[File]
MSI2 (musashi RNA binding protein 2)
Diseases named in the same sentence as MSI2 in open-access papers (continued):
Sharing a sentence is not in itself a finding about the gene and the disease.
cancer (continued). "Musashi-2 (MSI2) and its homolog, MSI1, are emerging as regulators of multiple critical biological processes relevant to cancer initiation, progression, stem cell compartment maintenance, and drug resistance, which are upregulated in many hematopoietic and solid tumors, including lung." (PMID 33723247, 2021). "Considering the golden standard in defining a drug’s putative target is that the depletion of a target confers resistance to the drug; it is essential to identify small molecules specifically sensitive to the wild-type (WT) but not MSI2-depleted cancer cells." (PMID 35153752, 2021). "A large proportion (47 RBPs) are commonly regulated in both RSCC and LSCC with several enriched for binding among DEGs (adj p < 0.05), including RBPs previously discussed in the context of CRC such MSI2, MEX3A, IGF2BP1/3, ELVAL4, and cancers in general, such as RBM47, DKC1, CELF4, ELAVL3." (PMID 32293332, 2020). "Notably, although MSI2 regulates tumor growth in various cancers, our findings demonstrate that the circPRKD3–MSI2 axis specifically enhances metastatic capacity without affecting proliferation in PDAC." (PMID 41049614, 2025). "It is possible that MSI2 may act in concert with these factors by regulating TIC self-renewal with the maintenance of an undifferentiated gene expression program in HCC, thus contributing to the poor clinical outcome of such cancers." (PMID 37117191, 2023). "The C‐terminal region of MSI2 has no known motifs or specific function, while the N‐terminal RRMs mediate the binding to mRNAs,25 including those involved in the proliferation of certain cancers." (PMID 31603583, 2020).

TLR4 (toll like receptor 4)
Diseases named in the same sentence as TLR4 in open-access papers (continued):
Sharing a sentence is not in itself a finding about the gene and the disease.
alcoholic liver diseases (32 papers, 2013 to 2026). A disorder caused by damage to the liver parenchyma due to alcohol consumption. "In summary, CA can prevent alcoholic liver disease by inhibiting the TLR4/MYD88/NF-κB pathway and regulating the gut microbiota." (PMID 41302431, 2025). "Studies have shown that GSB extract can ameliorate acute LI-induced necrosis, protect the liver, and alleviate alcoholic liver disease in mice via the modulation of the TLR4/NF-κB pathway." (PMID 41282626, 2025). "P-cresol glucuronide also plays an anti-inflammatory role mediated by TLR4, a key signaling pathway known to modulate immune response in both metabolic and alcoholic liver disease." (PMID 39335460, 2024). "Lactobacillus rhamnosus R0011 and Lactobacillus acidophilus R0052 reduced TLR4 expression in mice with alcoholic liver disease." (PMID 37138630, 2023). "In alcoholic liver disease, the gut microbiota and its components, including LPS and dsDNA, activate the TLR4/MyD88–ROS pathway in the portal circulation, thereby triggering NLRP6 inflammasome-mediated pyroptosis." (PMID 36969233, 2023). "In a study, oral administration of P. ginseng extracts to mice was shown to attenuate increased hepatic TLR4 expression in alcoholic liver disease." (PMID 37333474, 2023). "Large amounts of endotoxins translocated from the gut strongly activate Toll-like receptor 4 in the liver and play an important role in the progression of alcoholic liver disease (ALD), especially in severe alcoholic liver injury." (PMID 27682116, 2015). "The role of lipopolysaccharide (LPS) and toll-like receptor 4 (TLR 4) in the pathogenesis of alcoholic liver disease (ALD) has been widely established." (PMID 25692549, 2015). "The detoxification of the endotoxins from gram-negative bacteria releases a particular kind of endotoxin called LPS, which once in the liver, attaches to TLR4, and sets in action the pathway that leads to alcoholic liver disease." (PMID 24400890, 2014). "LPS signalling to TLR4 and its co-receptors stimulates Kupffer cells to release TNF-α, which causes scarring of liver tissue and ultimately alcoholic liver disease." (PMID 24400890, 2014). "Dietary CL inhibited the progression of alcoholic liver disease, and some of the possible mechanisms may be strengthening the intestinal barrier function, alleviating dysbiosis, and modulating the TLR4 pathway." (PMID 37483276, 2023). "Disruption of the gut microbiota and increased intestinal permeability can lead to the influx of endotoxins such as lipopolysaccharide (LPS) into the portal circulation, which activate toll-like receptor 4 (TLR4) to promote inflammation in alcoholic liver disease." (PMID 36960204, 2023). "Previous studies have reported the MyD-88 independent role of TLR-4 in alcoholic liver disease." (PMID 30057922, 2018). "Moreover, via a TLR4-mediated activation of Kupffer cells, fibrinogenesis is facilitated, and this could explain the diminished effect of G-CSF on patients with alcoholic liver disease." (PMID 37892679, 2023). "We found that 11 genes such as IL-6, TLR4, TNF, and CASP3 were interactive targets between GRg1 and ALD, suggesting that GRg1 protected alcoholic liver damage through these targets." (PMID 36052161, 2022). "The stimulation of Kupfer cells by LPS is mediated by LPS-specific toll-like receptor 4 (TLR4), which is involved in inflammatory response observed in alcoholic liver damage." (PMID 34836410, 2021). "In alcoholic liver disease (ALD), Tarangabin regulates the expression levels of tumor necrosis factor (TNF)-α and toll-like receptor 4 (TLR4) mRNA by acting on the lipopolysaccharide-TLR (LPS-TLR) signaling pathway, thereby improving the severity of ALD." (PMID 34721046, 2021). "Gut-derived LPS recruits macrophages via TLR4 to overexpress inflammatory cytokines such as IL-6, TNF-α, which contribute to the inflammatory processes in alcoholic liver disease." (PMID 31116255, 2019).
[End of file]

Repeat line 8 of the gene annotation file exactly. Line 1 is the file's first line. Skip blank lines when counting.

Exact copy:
alcoholic liver diseases (32 papers, 2013 to 2026). A disorder caused by damage to the liver parenchyma due to alcohol consumption. "In summary, CA can prevent alcoholic liver disease by inhibiting the TLR4/MYD88/NF-κB pathway and regulating the gut microbiota." (PMID 41302431, 2025). "Studies have shown that GSB extract can ameliorate acute LI-induced necrosis, protect the liver, and alleviate alcoholic liver disease in mice via the modulation of the TLR4/NF-κB pathway." (PMID 41282626, 2025). "P-cresol glucuronide also plays an anti-inflammatory role mediated by TLR4, a key signaling pathway known to modulate immune response in both metabolic and alcoholic liver disease." (PMID 39335460, 2024). "Lactobacillus rhamnosus R0011 and Lactobacillus acidophilus R0052 reduced TLR4 expression in mice with alcoholic liver disease." (PMID 37138630, 2023). "In alcoholic liver disease, the gut microbiota and its components, including LPS and dsDNA, activate the TLR4/MyD88–ROS pathway in the portal circulation, thereby triggering NLRP6 inflammasome-mediated pyroptosis." (PMID 36969233, 2023). "In a study, oral administration of P. ginseng extracts to mice was shown to attenuate increased hepatic TLR4 expression in alcoholic liver disease." (PMID 37333474, 2023). "Large amounts of endotoxins translocated from the gut strongly activate Toll-like receptor 4 in the liver and play an important role in the progression of alcoholic liver disease (ALD), especially in severe alcoholic liver injury." (PMID 27682116, 2015). "The role of lipopolysaccharide (LPS) and toll-like receptor 4 (TLR 4) in the pathogenesis of alcoholic liver disease (ALD) has been widely established." (PMID 25692549, 2015). "The detoxification of the endotoxins from gram-negative bacteria releases a particular kind of endotoxin called LPS, which once in the liver, attaches to TLR4, and sets in action the pathway that leads to alcoholic liver disease." (PMID 24400890, 2014). "LPS signalling to TLR4 and its co-receptors stimulates Kupffer cells to release TNF-α, which causes scarring of liver tissue and ultimately alcoholic liver disease." (PMID 24400890, 2014). "Dietary CL inhibited the progression of alcoholic liver disease, and some of the possible mechanisms may be strengthening the intestinal barrier function, alleviating dysbiosis, and modulating the TLR4 pathway." (PMID 37483276, 2023). "Disruption of the gut microbiota and increased intestinal permeability can lead to the influx of endotoxins such as lipopolysaccharide (LPS) into the portal circulation, which activate toll-like receptor 4 (TLR4) to promote inflammation in alcoholic liver disease." (PMID 36960204, 2023). "Previous studies have reported the MyD-88 independent role of TLR-4 in alcoholic liver disease." (PMID 30057922, 2018). "Moreover, via a TLR4-mediated activation of Kupffer cells, fibrinogenesis is facilitated, and this could explain the diminished effect of G-CSF on patients with alcoholic liver disease." (PMID 37892679, 2023). "We found that 11 genes such as IL-6, TLR4, TNF, and CASP3 were interactive targets between GRg1 and ALD, suggesting that GRg1 protected alcoholic liver damage through these targets." (PMID 36052161, 2022). "The stimulation of Kupfer cells by LPS is mediated by LPS-specific toll-like receptor 4 (TLR4), which is involved in inflammatory response observed in alcoholic liver damage." (PMID 34836410, 2021). "In alcoholic liver disease (ALD), Tarangabin regulates the expression levels of tumor necrosis factor (TNF)-α and toll-like receptor 4 (TLR4) mRNA by acting on the lipopolysaccharide-TLR (LPS-TLR) signaling pathway, thereby improving the severity of ALD." (PMID 34721046, 2021). "Gut-derived LPS recruits macrophages via TLR4 to overexpress inflammatory cytokines such as IL-6, TNF-α, which contribute to the inflammatory processes in alcoholic liver disease." (PMID 31116255, 2019).